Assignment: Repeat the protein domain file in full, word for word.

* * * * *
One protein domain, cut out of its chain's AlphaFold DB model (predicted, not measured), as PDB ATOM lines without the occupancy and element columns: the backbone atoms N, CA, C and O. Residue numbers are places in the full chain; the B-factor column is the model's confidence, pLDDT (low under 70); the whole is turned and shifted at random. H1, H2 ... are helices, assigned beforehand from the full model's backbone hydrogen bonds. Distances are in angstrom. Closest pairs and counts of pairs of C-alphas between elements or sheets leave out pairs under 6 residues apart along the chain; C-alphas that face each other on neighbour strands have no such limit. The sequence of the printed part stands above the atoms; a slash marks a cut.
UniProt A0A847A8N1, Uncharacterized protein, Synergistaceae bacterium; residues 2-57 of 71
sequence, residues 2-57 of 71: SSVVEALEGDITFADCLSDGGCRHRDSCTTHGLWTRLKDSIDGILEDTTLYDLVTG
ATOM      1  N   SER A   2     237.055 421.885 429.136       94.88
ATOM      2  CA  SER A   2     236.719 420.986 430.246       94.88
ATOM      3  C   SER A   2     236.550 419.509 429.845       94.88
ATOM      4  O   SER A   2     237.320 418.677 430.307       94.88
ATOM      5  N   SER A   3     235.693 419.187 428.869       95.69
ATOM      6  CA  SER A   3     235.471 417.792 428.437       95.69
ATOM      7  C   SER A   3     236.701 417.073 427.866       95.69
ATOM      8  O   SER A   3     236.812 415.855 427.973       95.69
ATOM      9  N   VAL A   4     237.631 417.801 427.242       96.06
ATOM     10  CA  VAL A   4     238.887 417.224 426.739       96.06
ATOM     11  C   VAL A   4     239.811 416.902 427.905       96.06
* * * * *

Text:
One protein domain, cut out of its chain's AlphaFold DB model (predicted, not measured), as PDB ATOM lines without the occupancy and element columns: the backbone atoms N, CA, C and O. Residue numbers are places in the full chain; the B-factor column is the model's confidence, pLDDT (low under 70); the whole is turned and shifted at random. H1, H2 ... are helices, assigned beforehand from the full model's backbone hydrogen bonds. Distances are in angstrom. Closest pairs and counts of pairs of C-alphas between elements or sheets leave out pairs under 6 residues apart along the chain; C-alphas that face each other on neighbour strands have no such limit. The sequence of the printed part stands above the atoms; a slash marks a cut.
UniProt A0A847A8N1, Uncharacterized protein, Synergistaceae bacterium; residues 2-57 of 71
sequence, residues 2-57 of 71: SSVVEALEGDITFADCLSDGGCRHRDSCTTHGLWTRLKDSIDGILEDTTLYDLVTG
ATOM      1  N   SER A   2     237.055 421.885 429.136       94.88
ATOM      2  CA  SER A   2     236.719 420.986 430.246       94.88
ATOM      3  C   SER A   2     236.550 419.509 429.845       94.88
ATOM      4  O   SER A   2     237.320 418.677 430.307       94.88
ATOM      5  N   SER A   3     235.693 419.187 428.869       95.69
ATOM      6  CA  SER A   3     235.471 417.792 428.437       95.69
ATOM      7  C   SER A   3     236.701 417.073 427.866       95.69
ATOM      8  O   SER A   3     236.812 415.855 427.973       95.69
ATOM      9  N   VAL A   4     237.631 417.801 427.242       96.06
ATOM     10  CA  VAL A   4     238.887 417.224 426.739       96.06
ATOM     11  C   VAL A   4     239.811 416.902 427.905       96.06